Scans via Conchi on richardarmitage.mforos.com.
[Translated from Spanish by Servetus]
Exclusive: Richard Armitage
Interviewer: Jesús Usero
Perhaps in our country he may be more known for his television roles in series like Robin Hood or Strike Back, but we have also seen him in Captain America. All of this remains tiny in comparison with his most recent job, Thorin, the dwarf leader in Peter Jackson’s The Hobbit. An experience that the actor himself says that, if it were the last one of his life, it would make him happy.
And he tells us all this in an exclusive interview he gave to Acción.
The first thing we’d like to do is thank you for your time and ask what you can tell us about The Hobbit, one of the most anticipated films of the year.
Well, I think that the reason that it might be one of the most anticipated films of the year is that it’s going to be a cinematographic event like no one has seen before, which has to do mainly with the return to Middle Earth and the way that Peter has created this work, in 3D, filming at 48 frames per second… I think it will be a very special event.
And how did you get a role in such a special project?
I got to do an audition for two roles: one for Bard and the other for Thorin, and then I met Peter Jackson, Fran Walsh and Philippa Boyens, and I didn’t prepare anything from the film, but rather a mixture of everything in which Thorin believes and all of his characteristics, I read this and we talked about the character, about Middle Earth, about how the film would be. … And we talked about Thorin’s quest, his dignity, his mission to recover his homeland… and it seemed that we had similar ideas and they offered me the role. When I met them, I had just injured my shoulder in a television role, and it hurt quite a bit, I had taken some relaxants, but they didn’t have much effect (laughs) … but I believe that they noticed a certain pain in my voice and my eyes that somehow helped me to personify Thorin.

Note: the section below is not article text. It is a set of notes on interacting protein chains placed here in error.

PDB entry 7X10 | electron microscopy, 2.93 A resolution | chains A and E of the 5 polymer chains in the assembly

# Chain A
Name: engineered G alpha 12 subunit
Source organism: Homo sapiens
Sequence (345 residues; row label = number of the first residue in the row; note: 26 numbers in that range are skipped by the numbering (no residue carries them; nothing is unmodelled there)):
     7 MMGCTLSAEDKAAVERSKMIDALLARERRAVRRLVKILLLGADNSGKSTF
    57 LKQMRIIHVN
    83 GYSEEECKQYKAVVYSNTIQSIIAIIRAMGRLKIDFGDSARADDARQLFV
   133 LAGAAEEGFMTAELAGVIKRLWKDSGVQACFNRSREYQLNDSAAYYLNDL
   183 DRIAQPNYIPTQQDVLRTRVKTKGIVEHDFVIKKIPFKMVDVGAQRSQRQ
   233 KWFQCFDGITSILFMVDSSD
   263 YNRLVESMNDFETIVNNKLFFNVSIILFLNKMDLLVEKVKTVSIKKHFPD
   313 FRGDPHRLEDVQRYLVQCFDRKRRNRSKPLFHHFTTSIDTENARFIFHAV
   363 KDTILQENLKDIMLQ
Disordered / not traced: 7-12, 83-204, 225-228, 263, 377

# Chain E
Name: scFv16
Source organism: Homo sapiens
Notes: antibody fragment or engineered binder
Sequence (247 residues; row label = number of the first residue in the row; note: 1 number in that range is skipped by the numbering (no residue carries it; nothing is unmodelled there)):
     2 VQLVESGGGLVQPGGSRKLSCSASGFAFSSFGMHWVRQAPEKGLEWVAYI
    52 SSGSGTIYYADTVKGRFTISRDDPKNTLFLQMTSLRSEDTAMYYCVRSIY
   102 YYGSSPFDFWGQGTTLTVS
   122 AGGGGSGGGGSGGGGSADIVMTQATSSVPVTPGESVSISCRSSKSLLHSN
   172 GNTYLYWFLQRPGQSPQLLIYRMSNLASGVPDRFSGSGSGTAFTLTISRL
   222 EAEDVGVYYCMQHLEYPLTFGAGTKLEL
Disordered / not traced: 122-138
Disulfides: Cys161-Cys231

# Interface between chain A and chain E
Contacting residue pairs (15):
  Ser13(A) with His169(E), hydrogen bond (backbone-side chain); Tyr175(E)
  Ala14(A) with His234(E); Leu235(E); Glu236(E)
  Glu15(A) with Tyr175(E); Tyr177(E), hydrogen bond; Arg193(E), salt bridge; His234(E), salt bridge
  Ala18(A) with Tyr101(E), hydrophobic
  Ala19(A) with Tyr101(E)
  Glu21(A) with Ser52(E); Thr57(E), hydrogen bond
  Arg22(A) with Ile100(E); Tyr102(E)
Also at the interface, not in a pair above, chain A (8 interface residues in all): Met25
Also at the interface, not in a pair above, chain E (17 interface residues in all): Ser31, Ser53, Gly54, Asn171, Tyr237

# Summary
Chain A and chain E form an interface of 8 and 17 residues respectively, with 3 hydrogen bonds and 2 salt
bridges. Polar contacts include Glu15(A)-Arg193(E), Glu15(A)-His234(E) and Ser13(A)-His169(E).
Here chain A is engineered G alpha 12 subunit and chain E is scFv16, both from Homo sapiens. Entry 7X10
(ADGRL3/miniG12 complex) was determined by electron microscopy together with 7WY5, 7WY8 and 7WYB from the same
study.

Was there any point at which you thought you would pass up the role, say no to this film?
No, on the contrary, I don’t know how I would have been able not to do it. I remember when they were making the first films, and I would have liked to have been part of them. And when this appeared on the path … Obviously I knew they were going to film The Hobbit, but all the while it was delayed, and delayed, and I couldn’t believe that in the end we would be making the film, delayed, and I told Peter, I would have given my arm to work on it, and although I don’t think it will happen, if this were my last job, I would still be very, very happy.
And with all these delays that you mention, was there any moment in which you were afraid for the film, at which you thought to yourself that The Hobbit was a project that would never be filmed?
Yes, and I remember that a moment came when they were saying to me that they had to make a decision, because I had already turned down one project in order to be in The Hobbit, but the film was not getting a green light to be filmed. But I knew that it was going to be made, I knew that Peter was going to get to finish making it. And when you have the chance to do this role … you don’t think about other options. I remember saying to myself, if I make this act of faith, if I decide to stick with it, then the film will be made. And here we are, talking about a film that will be screened this Christmastime.
Definitely. And what do you like best about Thorin? What attracts you most about this character?